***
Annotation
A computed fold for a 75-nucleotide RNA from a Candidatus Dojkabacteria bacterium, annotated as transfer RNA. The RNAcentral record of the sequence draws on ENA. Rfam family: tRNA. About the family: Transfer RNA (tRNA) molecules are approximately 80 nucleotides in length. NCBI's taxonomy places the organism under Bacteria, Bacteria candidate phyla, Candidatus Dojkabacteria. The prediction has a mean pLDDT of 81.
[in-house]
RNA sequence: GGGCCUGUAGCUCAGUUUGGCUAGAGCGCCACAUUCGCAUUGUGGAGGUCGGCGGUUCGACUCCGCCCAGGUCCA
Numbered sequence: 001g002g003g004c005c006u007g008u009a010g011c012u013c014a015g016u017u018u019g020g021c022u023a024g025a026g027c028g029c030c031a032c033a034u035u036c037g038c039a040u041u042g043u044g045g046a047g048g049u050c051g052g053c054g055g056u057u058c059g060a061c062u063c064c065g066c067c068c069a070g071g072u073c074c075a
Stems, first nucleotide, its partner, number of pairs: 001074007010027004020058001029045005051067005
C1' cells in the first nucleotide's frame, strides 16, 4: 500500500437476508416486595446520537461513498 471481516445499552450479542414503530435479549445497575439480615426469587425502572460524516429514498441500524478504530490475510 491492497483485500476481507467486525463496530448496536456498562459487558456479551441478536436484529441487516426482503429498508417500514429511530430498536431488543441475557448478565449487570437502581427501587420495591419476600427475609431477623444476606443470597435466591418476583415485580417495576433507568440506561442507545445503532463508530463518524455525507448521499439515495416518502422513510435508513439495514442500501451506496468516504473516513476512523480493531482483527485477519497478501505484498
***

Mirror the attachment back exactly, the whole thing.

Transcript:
Annotation
A computed fold for a 75-nucleotide RNA from a Candidatus Dojkabacteria bacterium, annotated as transfer RNA. The RNAcentral record of the sequence draws on ENA. Rfam family: tRNA. About the family: Transfer RNA (tRNA) molecules are approximately 80 nucleotides in length. NCBI's taxonomy places the organism under Bacteria, Bacteria candidate phyla, Candidatus Dojkabacteria. The prediction has a mean pLDDT of 81.
[in-house]
RNA sequence: GGGCCUGUAGCUCAGUUUGGCUAGAGCGCCACAUUCGCAUUGUGGAGGUCGGCGGUUCGACUCCGCCCAGGUCCA
Numbered sequence: 001g002g003g004c005c006u007g008u009a010g011c012u013c014a015g016u017u018u019g020g021c022u023a024g025a026g027c028g029c030c031a032c033a034u035u036c037g038c039a040u041u042g043u044g045g046a047g048g049u050c051g052g053c054g055g056u057u058c059g060a061c062u063c064c065g066c067c068c069a070g071g072u073c074c075a
Stems, first nucleotide, its partner, number of pairs: 001074007010027004020058001029045005051067005
C1' cells in the first nucleotide's frame, strides 16, 4: 500500500437476508416486595446520537461513498 471481516445499552450479542414503530435479549445497575439480615426469587425502572460524516429514498441500524478504530490475510 491492497483485500476481507467486525463496530448496536456498562459487558456479551441478536436484529441487516426482503429498508417500514429511530430498536431488543441475557448478565449487570437502581427501587420495591419476600427475609431477623444476606443470597435466591418476583415485580417495576433507568440506561442507545445503532463508530463518524455525507448521499439515495416518502422513510435508513439495514442500501451506496468516504473516513476512523480493531482483527485477519497478501505484498